The survey notes that expectations play a role. Many customers don't expect much from discount carriers, so the absence of some amenities isn't a big issue. However, for "full fare" carriers, the nickel and diming for benefits that used to be included is seen as a problem.
All five major discount carriers improved their scores, which measure customer satisfaction in seven areas, including cost and fees, in-flight services, boarding, flight crew and aircraft. JetBlue Airways Corp. took top honors for the seventh consecutive year, raising its score to 776 on a 1,000-point scale, up from 773 in 2011, J.D. Power said.
Southwest Airlines Co. was second, with a score of 770, up one point from 2011. Canadian budget carrier WestJet Airlines Ltd. followed with a score of 733, an improvement of four points. Southwest's AirTran Airways unit jumped eight points to 698, and Republic Airways Holdings Inc.'s Frontier Airlines subsidiary improved by six points to 694.
The traditional network carriers didn't do as well even though airlines generally notched their best operational performance last year in at least two decades. Six of the seven network-airline scores dipped in the latest poll. The exception was Delta Air Lines Inc., which boosted its rating to 659 from 650, raising it to third-best in the group. Alaska Air Group Inc., winner for the fifth consecutive year, saw its rating decline by two points to 678, and Air Canada's score dipped by one point to 677.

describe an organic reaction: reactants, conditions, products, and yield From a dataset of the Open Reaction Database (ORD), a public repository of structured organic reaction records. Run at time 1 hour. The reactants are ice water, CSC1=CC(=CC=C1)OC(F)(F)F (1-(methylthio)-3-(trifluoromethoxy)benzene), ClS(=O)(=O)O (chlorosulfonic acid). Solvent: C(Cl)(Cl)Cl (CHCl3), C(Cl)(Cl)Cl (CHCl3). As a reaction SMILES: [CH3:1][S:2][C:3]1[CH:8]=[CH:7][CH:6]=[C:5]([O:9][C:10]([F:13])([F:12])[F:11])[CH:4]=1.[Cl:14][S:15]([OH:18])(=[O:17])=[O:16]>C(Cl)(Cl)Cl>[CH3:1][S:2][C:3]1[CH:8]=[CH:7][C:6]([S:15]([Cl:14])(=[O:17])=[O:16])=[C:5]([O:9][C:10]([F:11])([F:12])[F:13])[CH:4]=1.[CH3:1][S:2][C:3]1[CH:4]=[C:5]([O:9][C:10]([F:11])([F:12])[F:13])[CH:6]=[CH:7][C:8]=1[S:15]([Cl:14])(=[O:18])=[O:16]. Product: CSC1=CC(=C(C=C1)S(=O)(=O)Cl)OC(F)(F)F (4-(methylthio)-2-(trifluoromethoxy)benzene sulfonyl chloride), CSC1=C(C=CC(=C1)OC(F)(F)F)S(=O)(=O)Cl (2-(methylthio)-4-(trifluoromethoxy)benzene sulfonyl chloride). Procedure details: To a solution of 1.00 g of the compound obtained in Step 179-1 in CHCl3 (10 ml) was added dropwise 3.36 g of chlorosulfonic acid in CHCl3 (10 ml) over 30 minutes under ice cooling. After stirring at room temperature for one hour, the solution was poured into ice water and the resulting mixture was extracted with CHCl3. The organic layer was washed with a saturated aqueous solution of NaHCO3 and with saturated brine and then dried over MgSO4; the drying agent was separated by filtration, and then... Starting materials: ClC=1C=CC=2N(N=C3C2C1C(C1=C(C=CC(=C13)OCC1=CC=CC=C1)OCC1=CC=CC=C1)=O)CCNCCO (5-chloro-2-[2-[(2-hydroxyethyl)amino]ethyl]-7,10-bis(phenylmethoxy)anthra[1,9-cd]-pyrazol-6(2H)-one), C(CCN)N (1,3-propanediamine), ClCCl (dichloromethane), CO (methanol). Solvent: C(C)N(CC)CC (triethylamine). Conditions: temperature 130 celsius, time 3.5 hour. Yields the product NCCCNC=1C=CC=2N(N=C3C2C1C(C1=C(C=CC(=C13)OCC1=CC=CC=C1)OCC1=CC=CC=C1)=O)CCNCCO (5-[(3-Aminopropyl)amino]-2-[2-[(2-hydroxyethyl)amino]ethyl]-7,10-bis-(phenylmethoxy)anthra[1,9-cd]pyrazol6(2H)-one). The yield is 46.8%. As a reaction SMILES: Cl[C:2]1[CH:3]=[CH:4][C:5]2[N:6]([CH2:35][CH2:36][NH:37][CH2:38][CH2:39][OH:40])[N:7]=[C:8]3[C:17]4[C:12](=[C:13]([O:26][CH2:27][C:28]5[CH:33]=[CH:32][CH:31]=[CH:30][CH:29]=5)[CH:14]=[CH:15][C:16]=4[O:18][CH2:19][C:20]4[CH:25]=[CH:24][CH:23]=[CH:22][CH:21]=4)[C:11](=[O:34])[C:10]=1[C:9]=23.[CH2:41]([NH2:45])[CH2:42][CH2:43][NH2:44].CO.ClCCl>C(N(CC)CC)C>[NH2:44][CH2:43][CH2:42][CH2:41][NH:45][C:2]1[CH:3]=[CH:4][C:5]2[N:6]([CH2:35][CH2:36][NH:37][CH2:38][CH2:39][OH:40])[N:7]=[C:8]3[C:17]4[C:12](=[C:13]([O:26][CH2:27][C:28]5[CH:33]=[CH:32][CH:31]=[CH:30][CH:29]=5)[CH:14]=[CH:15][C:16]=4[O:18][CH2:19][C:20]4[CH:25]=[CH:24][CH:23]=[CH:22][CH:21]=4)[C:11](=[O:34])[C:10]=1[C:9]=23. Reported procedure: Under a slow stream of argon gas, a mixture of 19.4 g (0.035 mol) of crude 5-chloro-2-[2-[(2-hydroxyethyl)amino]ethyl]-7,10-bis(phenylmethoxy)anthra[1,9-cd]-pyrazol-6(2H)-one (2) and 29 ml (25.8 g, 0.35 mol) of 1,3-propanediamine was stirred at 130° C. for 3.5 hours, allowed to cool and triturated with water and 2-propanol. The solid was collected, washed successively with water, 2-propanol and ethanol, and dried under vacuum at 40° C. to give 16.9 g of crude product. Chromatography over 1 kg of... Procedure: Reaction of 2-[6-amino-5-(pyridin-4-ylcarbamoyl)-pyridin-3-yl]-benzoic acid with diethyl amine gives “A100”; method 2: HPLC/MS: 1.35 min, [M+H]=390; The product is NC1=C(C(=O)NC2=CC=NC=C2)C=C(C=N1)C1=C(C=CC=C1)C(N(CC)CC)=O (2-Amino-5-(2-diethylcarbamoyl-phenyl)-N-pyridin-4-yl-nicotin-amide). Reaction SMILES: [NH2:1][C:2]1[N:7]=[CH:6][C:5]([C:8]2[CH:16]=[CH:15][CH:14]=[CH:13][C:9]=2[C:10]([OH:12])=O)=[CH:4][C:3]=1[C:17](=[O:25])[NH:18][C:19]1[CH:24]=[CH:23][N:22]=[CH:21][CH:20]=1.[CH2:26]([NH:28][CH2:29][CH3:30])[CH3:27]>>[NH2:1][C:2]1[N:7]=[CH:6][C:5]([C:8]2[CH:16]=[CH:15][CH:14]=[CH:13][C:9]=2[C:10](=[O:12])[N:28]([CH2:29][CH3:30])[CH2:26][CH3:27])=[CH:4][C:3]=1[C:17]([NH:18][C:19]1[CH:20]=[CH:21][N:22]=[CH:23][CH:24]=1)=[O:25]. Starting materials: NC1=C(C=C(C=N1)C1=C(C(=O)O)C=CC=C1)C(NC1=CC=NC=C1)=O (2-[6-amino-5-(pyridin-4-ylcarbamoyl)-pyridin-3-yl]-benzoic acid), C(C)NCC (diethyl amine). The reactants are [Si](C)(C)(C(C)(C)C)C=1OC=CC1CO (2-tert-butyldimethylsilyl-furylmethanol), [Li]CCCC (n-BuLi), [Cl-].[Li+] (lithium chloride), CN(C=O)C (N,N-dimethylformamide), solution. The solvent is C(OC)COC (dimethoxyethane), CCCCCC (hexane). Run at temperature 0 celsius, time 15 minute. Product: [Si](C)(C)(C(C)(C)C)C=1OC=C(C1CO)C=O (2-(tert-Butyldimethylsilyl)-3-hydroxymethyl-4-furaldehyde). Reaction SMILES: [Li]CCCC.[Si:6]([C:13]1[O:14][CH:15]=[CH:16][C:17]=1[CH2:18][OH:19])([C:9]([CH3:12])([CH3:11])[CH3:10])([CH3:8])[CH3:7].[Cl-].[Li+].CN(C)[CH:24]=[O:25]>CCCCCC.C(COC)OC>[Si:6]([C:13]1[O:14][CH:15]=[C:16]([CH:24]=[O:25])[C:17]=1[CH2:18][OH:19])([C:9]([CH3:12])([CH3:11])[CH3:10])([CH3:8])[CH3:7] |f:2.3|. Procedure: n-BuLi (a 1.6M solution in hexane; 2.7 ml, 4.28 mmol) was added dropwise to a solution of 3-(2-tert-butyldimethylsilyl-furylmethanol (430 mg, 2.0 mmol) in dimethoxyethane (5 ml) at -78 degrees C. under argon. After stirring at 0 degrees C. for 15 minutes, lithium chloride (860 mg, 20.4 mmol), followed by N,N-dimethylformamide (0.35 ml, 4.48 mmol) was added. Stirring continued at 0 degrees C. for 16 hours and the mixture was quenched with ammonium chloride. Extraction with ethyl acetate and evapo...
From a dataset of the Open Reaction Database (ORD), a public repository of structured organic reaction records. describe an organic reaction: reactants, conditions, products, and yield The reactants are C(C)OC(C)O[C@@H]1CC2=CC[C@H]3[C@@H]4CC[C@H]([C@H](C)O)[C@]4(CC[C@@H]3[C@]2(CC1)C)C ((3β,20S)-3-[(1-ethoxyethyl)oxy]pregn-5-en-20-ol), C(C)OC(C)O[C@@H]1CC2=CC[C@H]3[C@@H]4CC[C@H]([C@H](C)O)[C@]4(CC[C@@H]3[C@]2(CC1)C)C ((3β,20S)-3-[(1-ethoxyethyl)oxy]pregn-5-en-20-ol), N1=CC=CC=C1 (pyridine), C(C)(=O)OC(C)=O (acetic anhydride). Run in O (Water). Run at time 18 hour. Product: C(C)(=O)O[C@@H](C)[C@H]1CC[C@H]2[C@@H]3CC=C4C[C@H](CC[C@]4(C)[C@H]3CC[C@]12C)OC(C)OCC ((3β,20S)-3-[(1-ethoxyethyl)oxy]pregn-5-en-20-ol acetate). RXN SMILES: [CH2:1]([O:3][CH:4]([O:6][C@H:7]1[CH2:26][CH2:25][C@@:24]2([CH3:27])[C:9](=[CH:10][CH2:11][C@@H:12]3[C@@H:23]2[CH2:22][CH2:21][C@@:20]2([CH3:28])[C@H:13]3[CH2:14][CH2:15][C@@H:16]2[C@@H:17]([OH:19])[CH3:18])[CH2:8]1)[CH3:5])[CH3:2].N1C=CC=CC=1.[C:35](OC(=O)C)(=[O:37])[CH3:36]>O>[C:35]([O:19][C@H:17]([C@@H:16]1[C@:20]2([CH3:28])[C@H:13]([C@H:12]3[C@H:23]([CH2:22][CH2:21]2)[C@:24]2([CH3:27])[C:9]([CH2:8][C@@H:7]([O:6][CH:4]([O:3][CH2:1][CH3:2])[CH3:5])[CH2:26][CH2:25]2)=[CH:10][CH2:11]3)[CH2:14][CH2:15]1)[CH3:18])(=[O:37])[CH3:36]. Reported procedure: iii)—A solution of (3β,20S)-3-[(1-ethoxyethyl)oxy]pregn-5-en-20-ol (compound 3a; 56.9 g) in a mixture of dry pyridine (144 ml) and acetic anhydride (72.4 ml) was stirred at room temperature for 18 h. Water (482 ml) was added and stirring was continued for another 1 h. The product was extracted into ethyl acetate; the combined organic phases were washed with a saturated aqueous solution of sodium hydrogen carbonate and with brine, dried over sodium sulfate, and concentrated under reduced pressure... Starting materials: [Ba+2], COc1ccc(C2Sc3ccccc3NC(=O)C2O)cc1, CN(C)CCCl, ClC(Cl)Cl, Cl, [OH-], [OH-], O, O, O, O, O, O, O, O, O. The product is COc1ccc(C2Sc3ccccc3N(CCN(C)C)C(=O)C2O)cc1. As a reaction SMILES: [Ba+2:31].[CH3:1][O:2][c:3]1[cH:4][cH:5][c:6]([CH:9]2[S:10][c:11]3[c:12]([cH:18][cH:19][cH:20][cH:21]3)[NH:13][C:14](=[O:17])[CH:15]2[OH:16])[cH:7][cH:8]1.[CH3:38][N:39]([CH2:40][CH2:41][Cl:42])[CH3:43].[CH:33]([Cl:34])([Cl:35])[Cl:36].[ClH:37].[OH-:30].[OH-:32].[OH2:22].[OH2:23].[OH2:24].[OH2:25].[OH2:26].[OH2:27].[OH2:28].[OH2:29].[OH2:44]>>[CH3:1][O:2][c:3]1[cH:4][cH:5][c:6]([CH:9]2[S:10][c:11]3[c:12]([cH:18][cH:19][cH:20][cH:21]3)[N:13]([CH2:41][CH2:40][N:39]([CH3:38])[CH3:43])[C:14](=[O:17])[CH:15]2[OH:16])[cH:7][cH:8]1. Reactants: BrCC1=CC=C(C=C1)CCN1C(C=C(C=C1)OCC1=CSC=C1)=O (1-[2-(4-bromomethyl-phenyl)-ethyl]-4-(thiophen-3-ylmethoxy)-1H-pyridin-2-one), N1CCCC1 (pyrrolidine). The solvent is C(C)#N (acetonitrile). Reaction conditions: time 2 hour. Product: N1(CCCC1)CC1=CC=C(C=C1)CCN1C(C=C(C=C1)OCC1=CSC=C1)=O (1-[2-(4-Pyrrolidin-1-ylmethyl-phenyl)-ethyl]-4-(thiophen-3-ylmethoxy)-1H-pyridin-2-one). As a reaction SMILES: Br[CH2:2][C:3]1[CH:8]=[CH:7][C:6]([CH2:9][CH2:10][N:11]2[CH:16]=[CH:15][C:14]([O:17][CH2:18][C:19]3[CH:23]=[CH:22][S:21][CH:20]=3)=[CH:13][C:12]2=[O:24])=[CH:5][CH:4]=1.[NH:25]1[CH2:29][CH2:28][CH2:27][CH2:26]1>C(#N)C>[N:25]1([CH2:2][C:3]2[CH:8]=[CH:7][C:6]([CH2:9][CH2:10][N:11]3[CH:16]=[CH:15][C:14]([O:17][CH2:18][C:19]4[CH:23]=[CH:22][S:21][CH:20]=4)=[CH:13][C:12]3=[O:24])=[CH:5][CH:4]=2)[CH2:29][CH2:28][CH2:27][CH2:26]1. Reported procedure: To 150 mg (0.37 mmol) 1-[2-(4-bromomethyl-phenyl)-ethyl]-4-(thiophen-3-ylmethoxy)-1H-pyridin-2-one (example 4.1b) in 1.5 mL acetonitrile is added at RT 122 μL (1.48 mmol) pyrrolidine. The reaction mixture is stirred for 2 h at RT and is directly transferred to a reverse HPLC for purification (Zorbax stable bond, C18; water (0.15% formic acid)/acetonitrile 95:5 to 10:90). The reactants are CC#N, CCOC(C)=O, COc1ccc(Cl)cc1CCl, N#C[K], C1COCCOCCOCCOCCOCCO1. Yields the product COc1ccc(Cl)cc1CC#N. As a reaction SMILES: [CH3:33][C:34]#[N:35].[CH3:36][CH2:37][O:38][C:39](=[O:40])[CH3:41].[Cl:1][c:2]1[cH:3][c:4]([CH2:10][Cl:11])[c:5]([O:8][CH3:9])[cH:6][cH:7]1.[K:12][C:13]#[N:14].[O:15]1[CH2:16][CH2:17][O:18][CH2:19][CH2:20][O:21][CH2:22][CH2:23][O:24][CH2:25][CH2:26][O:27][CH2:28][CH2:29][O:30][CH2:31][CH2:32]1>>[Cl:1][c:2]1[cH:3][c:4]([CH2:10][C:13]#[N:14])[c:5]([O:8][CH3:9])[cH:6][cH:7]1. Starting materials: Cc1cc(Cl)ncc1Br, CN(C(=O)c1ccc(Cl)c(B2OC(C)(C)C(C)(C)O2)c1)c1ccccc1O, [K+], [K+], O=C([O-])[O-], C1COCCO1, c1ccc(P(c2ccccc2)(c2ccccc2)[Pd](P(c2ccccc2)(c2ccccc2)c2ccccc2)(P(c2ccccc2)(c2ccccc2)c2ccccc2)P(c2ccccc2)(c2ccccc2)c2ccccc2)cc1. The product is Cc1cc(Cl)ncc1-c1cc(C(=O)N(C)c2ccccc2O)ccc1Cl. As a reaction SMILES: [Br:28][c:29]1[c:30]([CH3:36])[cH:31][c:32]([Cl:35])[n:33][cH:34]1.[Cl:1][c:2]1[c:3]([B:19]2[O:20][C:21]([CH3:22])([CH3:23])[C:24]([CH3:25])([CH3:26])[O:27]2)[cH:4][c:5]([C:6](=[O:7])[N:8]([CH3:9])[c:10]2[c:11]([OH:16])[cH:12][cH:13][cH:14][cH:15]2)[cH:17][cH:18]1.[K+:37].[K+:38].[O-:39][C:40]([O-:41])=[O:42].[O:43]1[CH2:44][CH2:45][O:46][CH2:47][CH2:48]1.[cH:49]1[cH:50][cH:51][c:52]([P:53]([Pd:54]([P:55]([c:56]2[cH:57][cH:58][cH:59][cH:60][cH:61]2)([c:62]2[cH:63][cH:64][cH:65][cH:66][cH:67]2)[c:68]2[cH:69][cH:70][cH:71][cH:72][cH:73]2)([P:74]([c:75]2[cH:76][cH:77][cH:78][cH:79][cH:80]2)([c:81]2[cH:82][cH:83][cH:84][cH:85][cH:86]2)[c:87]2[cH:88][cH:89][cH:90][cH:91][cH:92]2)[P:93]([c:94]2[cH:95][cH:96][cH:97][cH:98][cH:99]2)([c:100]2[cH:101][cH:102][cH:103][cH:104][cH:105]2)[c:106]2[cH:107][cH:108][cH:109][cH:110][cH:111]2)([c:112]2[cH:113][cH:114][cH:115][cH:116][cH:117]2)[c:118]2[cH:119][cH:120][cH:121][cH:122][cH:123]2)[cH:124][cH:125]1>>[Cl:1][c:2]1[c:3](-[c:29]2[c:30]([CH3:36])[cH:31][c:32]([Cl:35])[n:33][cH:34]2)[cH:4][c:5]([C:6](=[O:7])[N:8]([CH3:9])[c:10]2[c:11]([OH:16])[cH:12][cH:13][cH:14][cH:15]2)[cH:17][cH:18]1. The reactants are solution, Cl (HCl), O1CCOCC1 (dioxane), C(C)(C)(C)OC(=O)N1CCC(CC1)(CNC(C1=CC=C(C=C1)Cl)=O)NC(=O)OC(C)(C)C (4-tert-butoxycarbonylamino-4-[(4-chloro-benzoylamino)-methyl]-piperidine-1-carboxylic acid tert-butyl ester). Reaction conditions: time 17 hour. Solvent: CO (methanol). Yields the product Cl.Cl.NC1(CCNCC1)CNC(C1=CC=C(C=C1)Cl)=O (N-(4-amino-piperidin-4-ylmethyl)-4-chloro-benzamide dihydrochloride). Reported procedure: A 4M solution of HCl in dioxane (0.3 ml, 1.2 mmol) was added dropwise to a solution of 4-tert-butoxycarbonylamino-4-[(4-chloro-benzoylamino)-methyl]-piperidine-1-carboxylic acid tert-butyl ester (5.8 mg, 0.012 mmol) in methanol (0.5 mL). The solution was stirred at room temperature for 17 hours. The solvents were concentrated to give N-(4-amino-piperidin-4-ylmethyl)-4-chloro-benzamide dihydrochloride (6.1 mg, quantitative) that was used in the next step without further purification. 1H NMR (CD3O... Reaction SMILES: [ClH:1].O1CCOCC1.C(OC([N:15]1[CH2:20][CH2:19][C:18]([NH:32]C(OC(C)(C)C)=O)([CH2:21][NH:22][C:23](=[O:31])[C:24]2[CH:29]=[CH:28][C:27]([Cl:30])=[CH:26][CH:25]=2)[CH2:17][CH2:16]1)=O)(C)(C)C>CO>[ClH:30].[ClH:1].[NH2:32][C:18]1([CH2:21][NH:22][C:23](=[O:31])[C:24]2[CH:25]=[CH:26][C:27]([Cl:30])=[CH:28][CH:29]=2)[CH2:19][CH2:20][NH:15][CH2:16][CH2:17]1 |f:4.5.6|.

Continental Airlines and United Airlines, which merged in late 2010, were measured separately. Continental's 2012 score retreated to 649 from 661 a year ago, according to J.D. Power. United's rating declined to 625 from 640, and US Airways Group Inc., which came in last, slipped to 614 from 625. AMR Corp.'s American Airlines, which filed for bankruptcy-court protection late last year, ranked fifth of the seven, and its score fell to 647 from 656 in 2011.